tracing contact/ partner & treatment for stis , wherever possiblecancer
cervix is the leading cancer in indian women and the second most common
worldwide. the precancerous changes start early, usually in the twenties, once
the women is sexually active and if undetected and untreated may turn into a full blown cancer by the time
the woman is in her 50s.
there are several good things about this cancer.
Ø it is a preventable cancer.
Ø a known etiology, a hpv ( human
Ø a known mode of spread i.e sexually
Ø a very good and inexpensive screening
test called pap smear which identifies it several years ahead at a precancerous
stage making it amenable to prevention and early treatment with good prognosis.
Ø an effective vaccine
Ø unlike other stis (sexually
transmitted infections) it is not fully protected by condoms.
we live in an
era of sexual liberalisation with far reaching consequences. stis are a rising concern, with long term consequences. hiv
is just the tip of iceberg.
risk factors are those with
initiation of sexual activity
knowledge of contraception
in using barrier method by male partners
socio-economic status with poor access to health care services, including pap
prison inmates, drug addicts, those
attending sti clinics
low immunity status like hiv, use of birth control pills for > 5 years,
being younger than 17 at the time of first delivery, multiparity i.e having 3
or more children.
first wife dying of a cervical cancer placed the second wife at high risk.
the familiarity with the disease, it continues to flourish especially in
developing countries. most of those who suffered rarely made to the hospital in
time. educated women, even doctors hardly turned up for their pap smear in
time. may be it was a feminine trait, being indifferent to their own health.
effective vaccine lay underutilised because of unawareness and sometimes non
a report published by the centers for disease
control and prevention (cdc) tells,
young people aged 15-24 years
develop half of all new sexually transmitted infections (stis),
1 in 4 sexually active
adolescent females has an sti
the lower limit of giving hpv vaccine, that acts best when given before the
sexual debut has been brought down to 9 years of age; a definite sign of
is one result of a sexually saturated culture and the myth perpetuated by
academe, medicine and pharmaceutical companies that latex, contraception and vaccines can make all sexual behavior risk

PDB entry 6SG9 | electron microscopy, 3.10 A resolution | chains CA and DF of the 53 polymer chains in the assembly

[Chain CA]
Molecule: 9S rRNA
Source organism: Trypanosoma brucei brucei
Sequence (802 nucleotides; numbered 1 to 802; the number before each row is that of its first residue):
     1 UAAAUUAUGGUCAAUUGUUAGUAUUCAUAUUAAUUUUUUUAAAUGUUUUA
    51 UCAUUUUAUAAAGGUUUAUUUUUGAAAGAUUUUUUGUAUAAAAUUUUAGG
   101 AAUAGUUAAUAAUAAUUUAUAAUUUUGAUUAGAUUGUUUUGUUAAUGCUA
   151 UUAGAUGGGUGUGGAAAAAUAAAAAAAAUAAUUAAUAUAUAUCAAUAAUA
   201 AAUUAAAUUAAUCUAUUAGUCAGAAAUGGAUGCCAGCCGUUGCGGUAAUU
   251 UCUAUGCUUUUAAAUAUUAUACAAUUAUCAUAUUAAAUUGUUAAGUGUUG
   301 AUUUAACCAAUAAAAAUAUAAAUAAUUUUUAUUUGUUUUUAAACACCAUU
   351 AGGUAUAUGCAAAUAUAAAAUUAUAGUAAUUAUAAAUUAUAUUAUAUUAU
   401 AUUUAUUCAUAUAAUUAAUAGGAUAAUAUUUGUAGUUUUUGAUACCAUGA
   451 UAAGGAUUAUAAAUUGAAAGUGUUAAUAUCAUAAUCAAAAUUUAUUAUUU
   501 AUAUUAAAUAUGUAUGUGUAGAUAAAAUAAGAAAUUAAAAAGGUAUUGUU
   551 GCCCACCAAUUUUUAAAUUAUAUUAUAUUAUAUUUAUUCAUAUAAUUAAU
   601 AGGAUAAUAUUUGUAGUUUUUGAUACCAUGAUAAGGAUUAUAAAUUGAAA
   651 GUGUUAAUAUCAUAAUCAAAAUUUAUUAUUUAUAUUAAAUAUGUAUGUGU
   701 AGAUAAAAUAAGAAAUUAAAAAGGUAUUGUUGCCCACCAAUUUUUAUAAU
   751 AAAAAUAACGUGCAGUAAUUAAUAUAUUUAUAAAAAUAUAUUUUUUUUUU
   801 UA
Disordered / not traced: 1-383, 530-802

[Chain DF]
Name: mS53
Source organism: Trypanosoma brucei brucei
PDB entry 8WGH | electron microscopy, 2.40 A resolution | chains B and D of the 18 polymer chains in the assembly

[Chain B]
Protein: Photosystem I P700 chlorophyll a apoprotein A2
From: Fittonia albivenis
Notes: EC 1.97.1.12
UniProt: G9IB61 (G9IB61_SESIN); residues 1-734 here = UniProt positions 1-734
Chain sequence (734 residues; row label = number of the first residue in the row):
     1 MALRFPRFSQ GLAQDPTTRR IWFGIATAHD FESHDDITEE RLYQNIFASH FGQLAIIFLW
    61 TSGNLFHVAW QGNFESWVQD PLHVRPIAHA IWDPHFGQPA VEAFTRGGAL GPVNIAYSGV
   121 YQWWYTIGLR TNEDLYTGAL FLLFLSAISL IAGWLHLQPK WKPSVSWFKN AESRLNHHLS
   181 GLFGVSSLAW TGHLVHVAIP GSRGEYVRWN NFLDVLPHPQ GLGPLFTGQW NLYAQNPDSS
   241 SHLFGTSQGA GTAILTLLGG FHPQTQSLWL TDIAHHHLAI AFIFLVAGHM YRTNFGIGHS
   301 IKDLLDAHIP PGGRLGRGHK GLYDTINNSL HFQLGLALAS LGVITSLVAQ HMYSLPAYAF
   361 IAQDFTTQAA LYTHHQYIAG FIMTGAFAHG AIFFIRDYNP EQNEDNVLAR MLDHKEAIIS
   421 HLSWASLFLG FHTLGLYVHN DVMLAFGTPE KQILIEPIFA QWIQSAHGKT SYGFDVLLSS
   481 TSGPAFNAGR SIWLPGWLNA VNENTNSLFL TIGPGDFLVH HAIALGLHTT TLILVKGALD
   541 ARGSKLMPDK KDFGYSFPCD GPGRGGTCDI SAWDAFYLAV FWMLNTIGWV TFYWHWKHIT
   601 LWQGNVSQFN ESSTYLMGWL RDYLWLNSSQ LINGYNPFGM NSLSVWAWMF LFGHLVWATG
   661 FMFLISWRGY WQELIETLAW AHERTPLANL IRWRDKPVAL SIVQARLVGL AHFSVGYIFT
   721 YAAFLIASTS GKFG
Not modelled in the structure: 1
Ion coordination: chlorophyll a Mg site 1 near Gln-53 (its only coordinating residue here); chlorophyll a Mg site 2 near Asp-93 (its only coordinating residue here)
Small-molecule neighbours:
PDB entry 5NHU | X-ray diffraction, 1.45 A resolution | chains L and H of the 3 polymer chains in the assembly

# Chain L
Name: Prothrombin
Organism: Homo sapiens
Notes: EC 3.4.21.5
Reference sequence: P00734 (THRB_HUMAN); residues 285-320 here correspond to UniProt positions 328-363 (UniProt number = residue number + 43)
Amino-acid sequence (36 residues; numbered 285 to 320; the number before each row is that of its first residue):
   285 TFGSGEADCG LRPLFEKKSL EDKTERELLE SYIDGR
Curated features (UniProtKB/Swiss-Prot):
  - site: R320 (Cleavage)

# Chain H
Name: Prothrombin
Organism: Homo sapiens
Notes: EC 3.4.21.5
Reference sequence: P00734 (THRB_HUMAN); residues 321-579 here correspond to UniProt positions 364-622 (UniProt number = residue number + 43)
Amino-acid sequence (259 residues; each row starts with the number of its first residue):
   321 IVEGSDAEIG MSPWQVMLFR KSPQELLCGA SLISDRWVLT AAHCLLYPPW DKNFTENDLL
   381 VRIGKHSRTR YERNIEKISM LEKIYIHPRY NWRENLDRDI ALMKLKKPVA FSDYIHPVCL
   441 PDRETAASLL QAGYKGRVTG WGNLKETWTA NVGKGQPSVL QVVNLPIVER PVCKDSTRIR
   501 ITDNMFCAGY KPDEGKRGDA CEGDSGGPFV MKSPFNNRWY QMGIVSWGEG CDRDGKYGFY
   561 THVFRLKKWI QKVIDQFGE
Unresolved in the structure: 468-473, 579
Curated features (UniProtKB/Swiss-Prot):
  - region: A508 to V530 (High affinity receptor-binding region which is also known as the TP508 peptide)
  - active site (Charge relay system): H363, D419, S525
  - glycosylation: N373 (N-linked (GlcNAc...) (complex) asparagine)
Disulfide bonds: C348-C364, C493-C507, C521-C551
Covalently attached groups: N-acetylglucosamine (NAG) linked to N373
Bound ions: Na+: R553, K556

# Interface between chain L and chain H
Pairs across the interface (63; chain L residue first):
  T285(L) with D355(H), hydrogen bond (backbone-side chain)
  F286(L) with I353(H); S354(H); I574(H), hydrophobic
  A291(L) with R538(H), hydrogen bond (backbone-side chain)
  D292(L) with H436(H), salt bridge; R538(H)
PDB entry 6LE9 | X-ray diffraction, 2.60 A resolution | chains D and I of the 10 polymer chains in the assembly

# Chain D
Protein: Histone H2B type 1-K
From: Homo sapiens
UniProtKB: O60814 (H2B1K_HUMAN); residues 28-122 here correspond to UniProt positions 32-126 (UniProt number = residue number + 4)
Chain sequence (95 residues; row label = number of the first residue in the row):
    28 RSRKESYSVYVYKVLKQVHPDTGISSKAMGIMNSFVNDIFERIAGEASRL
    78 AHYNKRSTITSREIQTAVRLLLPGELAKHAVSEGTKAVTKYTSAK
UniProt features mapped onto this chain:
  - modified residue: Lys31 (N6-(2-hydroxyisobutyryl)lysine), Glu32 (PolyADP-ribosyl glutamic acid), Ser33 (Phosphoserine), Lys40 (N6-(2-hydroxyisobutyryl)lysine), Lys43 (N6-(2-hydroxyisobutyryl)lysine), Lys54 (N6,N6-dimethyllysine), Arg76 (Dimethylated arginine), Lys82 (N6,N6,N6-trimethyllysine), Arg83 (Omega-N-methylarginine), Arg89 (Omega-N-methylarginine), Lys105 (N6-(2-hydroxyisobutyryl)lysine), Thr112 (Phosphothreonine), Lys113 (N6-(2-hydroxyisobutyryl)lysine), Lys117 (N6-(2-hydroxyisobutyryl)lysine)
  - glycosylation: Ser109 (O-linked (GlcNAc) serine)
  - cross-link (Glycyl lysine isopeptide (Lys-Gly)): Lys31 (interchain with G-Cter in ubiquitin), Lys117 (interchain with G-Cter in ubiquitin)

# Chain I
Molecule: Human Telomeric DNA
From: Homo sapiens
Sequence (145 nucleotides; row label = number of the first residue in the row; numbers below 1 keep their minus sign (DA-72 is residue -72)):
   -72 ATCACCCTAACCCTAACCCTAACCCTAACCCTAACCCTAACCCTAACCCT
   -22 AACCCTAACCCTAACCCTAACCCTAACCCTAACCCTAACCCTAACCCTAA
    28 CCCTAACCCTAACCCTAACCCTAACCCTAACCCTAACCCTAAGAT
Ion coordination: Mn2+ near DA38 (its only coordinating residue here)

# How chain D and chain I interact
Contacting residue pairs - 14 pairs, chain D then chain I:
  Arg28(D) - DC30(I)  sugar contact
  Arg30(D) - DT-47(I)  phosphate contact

even among prime-time network television
shows, there is only 1 portrayal of protective behavior or comment regarding
stis for every 25 instances of sexual behavior shown.
sadly one-quarter of adolescents and young
adults in high-risk age groups for stis did not have health care coverage.
only 11 percent of teenagers surveyed
reported getting most of their information regarding stis from their parents or
other family members.
knowledge and awareness of stis among the
public is poor; almost two-thirds of women,18-60 years of age surveyed knew
nothing or very little about stis other than aids.
young women and female adolescents are more
susceptible to stis compared to their male counterparts because of their
biological characteristics. during puberty and young adulthood, specific cells
(columnar epithelium) are especially sensitive to invasion by certain sexually
transmitted organisms are more exposed.
women and female adolescents may also find
it more difficult than men to implement protective behaviors, partly because of
the power imbalance between men and women
the only way to
curb the rising epidemic was by :
- inculcating responsible behaviour
sounds like a cliché but if
you don’t take a detailed sexual history of your partner on your date, you
don’t know him well enough to have sex.
and ‘safe sex’ is sex with your faithful
- encourage use of contraception ( barrier
pap smear in sexually active women ( 21-65 years) at least every 3 year( even
in those previously vaccinated with hpv vaccine), or combining it with hpv
testing every 5 years ( >30 years of age).
and “screen, diagnose and treat” are both valuable approaches
- promoting cervical cancer vaccine; may be a
government initiative making the vaccine cost effective, mandatory or even
free to all adolescent girls.
- health education
- tracing contact/ partner & treatment for stis , wherever possible